by clicking the arrows at the side of the page, or by using the toolbar.
by clicking anywhere on the page.
by dragging the page around when zoomed in.
by clicking anywhere on the page when zoomed in.
web sites or send emails by clicking on hyperlinks.
button in toolbar for more information.
Email this page to a friend
Search this issue
Index - jump to page or section
Archive - view past issues
Please subscribe by clicking on the link to receive
Campaign Brief (AUS/NZ) Online.
Campaign Brief Magazine : July August 2008
Smiths ‘Thinly Cut’ (Clemenger BBDO, Sydney) - Director: Mat Humphrey. Production Company: The Guild Beijing Olympics Opening Sequence (Seven Network) - Prod Co’s: Postmodern/Cybercity Films/Seven Design Telstra ‘Entertainment’ (BWM, Sydney). Director: Lance Kelleher. Production Company: 8 Commercials Death Defying Acts - feature movie BALANCEAT POSTMODERN background was created from s tills of various locations. “The only live-action that was shot was the main talent on the green screen with all the background cre- ated in 3D. NAB’s ‘ATM’ spot was different in that we weren’t exactly creating environments, but what we were trying to do was to create these very special plug-ins that let us do the ATM unwrapping effect that you see in the spot and also to cre- ate the rainbows that flick through the spots,” says Rogers. “To achieve a lot of the looks and James Rogers, Angus Reid and Andrew Robinson ed by J ustin Reardon of Curio us Film/Anonymous Content, via Clemenger B BDO M elbourne; Telstra Bigpond’s ‘Entertainment’, directed by Lance Kelleher f rom 8 Commer cials, v ia BWM and Smith’s ‘Thinly Cut’, directed by Mat Humphrey of The Guild, via Clemenger BBDO Sydney. Postmodern’s creative d irector Richard Swan worked closely with Network Sev en on t he B eijing Olympic de sign pac ka ge w hi ch included the opening titles, straps, billboards and on-set graphics. The JU L Y /AUGUST 2 008 project was six months in the mak- ing and gave Swan and the team the opportunity to c reate a complete package for this high profile event. Rogers says across these jobs there was quite a lot of 3D work involved, which reflects the strengthening of this side of the business. For example, the ANZ spot, which demonstrates that ANZ o ffers an account with unlimited transactions for just five doll ar s a month, required the construction of a fully 3D environment. Postmodern got involved prior to the shoot and the effects we a ctually c reated custom plug-ins f or all t he different jobs. Writing our own software allows us to extend the reach of our equip- ment in a very customized way rather than having to depend on releases coming from software com- panies to do a specific trick.” Often, innovations developed for the feature films are being fed back into the commercials work. For e xample, while working on Daybreakers Postmodern developed a way of rendering skin, something notor iously d if fi cult t o r ende r because it is slightly translucent. “The films have really accelerated our ability to deal with commercials in a slightly more intelligent way simply because we have that tech- nology de veloped and available to us,” says Rogers. “It also works the other way in that a lot of our Massive work was based on com- mercials and we folded that back into the films. Death Defying Acts had a lot of Massive work, there was a little bit in Daybreakers and the technology is currently being used in Australia.” From Reid’s perspec tive, Post- modern has achieved a good bal- ance between features, commercials and international work. Further- more, agencies have been embrac- ing their collaborative approach. “Rather than just being the post house people come to at the end of the job to finish something off, we are positioning ourselves to be an organization that can see the pro- duction through from start to finish, thereby adding more quality to the overall production. They may imag- ine they have a bottle exploding, but we can explain the options available to get it done, advising the person shooting it or sending people out on set to supervise,” says Reid. Robinson puts forward a solution for the age-old problem of small budgets and fast turnaround times: “Sometimes, you can offset that, so if you don’t have enough time but you can pay the money I can devote the whole place to get the job out or if you don’t have the money but you are going to give us the time to do it, that works too,” he says. CAM PAIGN B R I E F 59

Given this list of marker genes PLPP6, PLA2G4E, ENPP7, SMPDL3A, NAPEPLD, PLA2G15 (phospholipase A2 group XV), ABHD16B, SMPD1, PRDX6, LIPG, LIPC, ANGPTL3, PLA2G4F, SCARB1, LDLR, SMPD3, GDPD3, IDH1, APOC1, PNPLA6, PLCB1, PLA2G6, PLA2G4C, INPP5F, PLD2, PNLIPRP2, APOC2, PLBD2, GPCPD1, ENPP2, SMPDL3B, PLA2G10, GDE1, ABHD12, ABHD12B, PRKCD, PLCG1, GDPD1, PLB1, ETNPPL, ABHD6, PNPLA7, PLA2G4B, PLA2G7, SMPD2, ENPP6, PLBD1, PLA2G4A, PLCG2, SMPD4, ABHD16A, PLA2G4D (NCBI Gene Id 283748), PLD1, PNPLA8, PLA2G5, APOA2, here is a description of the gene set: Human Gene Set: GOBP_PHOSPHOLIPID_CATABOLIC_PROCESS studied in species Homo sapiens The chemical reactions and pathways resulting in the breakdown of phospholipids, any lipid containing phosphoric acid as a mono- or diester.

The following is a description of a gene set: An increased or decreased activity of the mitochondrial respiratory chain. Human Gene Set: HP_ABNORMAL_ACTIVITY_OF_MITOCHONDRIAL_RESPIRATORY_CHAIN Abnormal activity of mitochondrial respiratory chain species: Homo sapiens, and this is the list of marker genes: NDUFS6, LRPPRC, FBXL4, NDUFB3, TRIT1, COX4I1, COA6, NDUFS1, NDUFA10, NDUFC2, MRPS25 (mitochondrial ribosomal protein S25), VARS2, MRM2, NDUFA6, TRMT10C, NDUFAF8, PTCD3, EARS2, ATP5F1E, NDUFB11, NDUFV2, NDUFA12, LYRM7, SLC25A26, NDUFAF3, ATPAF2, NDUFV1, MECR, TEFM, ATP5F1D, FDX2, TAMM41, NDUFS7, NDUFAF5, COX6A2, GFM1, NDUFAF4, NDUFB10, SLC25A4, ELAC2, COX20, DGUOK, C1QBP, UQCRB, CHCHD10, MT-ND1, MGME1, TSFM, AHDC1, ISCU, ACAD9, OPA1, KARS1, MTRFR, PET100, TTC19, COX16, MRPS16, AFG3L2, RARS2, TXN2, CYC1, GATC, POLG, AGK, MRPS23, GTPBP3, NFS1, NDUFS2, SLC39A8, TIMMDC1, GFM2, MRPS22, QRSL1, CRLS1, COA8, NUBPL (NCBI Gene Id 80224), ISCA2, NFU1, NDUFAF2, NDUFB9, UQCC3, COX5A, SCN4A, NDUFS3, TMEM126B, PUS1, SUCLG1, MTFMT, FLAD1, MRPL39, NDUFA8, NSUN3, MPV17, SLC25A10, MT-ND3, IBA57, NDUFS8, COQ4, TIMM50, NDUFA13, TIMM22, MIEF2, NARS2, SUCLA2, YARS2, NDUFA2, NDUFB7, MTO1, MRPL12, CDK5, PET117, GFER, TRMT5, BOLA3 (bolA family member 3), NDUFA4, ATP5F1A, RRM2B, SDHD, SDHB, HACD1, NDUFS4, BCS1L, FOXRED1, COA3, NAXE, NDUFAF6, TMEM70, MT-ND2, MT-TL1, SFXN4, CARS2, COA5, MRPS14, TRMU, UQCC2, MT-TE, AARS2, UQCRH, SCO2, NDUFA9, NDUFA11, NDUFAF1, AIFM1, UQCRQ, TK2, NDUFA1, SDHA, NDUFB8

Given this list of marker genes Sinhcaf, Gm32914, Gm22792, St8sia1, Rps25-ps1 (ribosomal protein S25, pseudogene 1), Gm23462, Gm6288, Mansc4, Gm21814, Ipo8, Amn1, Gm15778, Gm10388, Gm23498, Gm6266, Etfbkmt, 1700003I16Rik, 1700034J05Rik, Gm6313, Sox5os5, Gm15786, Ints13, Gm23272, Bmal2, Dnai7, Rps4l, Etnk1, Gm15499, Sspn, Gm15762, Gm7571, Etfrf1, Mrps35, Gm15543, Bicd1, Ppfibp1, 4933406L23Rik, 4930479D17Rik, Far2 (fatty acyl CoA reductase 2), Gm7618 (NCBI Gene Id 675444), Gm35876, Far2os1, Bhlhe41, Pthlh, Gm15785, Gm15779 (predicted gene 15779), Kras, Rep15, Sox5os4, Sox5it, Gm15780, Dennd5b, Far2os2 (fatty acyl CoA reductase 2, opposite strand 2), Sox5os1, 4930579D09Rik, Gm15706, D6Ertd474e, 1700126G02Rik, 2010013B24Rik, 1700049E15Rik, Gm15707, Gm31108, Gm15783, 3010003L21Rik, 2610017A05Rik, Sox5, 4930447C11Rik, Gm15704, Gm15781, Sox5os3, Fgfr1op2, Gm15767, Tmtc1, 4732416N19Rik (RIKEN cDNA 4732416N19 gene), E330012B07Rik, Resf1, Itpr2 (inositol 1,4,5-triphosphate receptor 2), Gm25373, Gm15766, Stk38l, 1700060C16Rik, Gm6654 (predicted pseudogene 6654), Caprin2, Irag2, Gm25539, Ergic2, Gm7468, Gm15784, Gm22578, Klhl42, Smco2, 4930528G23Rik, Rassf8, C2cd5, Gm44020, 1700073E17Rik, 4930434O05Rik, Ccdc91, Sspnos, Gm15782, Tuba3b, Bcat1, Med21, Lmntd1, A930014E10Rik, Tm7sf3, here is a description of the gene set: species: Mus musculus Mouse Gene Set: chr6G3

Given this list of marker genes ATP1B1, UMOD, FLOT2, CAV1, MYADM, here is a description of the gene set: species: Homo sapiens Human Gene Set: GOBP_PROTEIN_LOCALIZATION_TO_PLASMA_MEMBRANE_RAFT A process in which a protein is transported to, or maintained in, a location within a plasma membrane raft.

May June 2008